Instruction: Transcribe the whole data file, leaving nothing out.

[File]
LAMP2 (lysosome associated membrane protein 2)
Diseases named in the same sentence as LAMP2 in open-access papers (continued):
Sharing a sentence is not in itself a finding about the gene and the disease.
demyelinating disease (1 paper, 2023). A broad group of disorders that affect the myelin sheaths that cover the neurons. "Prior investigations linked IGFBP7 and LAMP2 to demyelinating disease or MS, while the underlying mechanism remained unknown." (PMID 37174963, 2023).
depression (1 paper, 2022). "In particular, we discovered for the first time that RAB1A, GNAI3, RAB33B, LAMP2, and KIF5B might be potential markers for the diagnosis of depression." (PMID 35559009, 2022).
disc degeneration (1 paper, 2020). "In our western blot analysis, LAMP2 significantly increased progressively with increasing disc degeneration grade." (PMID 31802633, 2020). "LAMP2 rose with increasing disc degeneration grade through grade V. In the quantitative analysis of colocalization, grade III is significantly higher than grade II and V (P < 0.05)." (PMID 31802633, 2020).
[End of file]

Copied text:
LAMP2 (lysosome associated membrane protein 2)
Diseases named in the same sentence as LAMP2 in open-access papers (continued):
Sharing a sentence is not in itself a finding about the gene and the disease.
demyelinating disease (1 paper, 2023). A broad group of disorders that affect the myelin sheaths that cover the neurons. "Prior investigations linked IGFBP7 and LAMP2 to demyelinating disease or MS, while the underlying mechanism remained unknown." (PMID 37174963, 2023).
depression (1 paper, 2022). "In particular, we discovered for the first time that RAB1A, GNAI3, RAB33B, LAMP2, and KIF5B might be potential markers for the diagnosis of depression." (PMID 35559009, 2022).
disc degeneration (1 paper, 2020). "In our western blot analysis, LAMP2 significantly increased progressively with increasing disc degeneration grade." (PMID 31802633, 2020). "LAMP2 rose with increasing disc degeneration grade through grade V. In the quantitative analysis of colocalization, grade III is significantly higher than grade II and V (P < 0.05)." (PMID 31802633, 2020).